Accessibility navigation

Dying young: a palaeopathological analysis of child health in Roman Britain

Rohnbogner, A. (2015) Dying young: a palaeopathological analysis of child health in Roman Britain. PhD thesis, University of Reading

[img] Text - Thesis
· Restricted to Repository staff only until 24 November 2024.

[img] Text - Thesis Deposit Form
· Restricted to Repository staff only


It is advisable to refer to the publisher's version if you intend to cite from this work. See Guidance on citing.


Children represent the most vulnerable members of society, and as such provide valuable insight into past lifeways. Adverse environmental conditions translate more readily into the osteological record of children, making them primary evidence for the investigation of ill-health in the past. To date, most information on growing up in Roman Britain has been based on the Classical literature, or discussed in palaeopathological studies with a regional focus, e.g. Dorset or Durnovaria. Thus, the lifestyles and everyday realities of children throughout Britannia remained largely unknown. This study sets out to fill this gap by providing the first large scale analysis of Romano-British children from town and country. The palaeopathological analysis of 1643 non-adult (0-17 years) skeletons, compiled from the literature (N=690) and primary osteological analysis (N=953), from 27 urban and rural settlements has highlighted diverse patterns in non-adult mortality and morbidity. The distribution of ages-at-death suggest that older children and adolescents migrated from country to town, possibly for commencing their working lives. True prevalence rates suggest that caries (1.8%) and enamel hypoplasia (11.4%) were more common in children from major urban towns, whereas children in the countryside displayed higher frequencies of scurvy (6.9%), cribra orbitalia (27.7%), porotic hyperostosis (6.2%) and endocranial lesions (10.9%). Social inequality in late Roman Britain may have been the driving force behind these urban-rural dichotomies. The results may point to exploitation of the peasantry on the one hand, and higher status of the urban population as a more ‘Romanised’ group on the other. Comparison with Iron Age and post-medieval non-adults also demonstrated a decline in health in the Roman period, with some levels of ill-health, particularly in the rural children, similar to those from post-medieval London. This research provides the most comprehensive study of non-adult morbidity and mortality in Roman Britain to date. It has provided new insights into Romano-British lifeways and presents suggestions for further work.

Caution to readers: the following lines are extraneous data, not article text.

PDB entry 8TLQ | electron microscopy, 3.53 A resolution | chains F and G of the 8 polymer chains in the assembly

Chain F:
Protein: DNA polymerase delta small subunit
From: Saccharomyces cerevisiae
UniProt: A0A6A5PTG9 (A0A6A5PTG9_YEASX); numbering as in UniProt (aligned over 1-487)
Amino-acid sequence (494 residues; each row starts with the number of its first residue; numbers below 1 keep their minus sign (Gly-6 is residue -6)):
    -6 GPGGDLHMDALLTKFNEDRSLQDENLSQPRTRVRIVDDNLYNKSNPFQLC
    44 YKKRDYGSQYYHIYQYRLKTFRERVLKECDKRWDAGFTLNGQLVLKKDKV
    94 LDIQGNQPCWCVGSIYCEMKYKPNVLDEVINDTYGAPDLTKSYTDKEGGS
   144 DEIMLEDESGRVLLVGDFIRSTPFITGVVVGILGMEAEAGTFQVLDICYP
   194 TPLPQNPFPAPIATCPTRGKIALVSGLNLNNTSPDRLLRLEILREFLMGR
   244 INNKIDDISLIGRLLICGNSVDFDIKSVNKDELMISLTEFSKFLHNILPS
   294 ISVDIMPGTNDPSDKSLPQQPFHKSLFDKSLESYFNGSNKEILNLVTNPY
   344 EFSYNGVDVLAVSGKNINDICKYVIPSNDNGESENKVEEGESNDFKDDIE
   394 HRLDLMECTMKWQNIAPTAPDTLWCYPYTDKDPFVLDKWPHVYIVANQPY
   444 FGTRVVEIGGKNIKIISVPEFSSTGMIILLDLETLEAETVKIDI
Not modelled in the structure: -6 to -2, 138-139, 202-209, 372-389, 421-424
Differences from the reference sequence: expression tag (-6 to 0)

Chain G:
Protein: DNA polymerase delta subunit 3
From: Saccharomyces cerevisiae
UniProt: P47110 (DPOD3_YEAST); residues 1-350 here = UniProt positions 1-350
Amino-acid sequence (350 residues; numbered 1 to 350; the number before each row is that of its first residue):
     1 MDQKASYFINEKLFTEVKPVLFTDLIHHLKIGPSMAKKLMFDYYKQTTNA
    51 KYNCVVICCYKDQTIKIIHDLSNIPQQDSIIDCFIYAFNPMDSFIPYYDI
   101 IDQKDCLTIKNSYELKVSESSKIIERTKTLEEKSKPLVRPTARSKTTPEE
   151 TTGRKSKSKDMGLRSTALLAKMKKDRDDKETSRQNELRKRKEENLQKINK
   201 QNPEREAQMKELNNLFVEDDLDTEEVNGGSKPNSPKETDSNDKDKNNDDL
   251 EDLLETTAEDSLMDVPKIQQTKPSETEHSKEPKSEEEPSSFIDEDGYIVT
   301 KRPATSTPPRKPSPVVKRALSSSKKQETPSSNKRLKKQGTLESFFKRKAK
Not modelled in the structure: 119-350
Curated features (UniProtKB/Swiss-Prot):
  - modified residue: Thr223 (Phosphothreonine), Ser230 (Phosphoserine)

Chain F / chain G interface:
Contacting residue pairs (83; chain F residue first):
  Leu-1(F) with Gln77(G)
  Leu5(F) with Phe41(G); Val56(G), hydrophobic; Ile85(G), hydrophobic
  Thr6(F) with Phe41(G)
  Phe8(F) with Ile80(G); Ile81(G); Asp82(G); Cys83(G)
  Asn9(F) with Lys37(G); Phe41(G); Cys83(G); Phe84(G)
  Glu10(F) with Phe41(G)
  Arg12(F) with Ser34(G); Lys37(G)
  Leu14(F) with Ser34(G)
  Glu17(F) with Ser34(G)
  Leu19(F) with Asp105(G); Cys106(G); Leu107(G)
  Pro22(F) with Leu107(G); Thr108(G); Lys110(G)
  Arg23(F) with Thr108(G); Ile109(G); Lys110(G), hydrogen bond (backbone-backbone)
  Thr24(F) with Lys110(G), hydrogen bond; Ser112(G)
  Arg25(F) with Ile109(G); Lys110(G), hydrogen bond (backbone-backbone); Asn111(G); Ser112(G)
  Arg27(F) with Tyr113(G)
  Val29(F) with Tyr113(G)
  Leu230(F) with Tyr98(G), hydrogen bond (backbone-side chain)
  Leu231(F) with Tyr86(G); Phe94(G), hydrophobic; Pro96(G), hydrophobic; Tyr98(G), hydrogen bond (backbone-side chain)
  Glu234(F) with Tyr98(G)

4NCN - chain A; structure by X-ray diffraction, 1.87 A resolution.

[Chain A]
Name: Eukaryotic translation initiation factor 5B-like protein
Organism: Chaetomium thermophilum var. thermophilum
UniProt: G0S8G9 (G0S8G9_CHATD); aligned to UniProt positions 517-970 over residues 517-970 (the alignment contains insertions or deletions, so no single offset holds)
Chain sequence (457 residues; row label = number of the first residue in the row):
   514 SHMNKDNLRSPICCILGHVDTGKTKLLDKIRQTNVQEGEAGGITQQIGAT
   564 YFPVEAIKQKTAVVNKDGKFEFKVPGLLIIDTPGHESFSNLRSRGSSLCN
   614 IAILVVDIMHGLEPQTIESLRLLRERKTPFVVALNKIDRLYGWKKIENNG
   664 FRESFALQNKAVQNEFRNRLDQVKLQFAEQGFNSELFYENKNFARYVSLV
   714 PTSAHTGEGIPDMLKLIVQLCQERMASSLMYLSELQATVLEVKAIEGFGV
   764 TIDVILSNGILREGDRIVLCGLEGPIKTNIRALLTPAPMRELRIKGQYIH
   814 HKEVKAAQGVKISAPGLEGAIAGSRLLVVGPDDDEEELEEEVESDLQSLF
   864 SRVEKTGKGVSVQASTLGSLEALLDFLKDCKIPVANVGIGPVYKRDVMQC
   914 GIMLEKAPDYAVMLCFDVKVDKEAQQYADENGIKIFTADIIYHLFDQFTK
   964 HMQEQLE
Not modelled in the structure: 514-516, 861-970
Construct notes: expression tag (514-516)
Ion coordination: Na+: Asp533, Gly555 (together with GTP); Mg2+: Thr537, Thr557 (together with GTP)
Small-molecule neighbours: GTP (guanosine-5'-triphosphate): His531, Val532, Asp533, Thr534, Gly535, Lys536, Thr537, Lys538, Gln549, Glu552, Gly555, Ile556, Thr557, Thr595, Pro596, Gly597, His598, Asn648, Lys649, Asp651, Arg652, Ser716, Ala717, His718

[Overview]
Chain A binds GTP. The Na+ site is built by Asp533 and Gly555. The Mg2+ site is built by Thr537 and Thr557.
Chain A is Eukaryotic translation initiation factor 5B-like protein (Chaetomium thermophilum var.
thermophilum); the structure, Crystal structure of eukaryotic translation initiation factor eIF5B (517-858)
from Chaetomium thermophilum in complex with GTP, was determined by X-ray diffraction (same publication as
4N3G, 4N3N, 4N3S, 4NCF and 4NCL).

Item Type:Thesis (PhD)
Thesis Supervisor:Lewis, M. and Eckardt, H.
Thesis/Report Department:Department of Archaeology
Identification Number/DOI:
Divisions:Science > School of Archaeology, Geography and Environmental Science > Department of Archaeology
ID Code:55814

University Staff: Request a correction | Centaur Editors: Update this record

Page navigation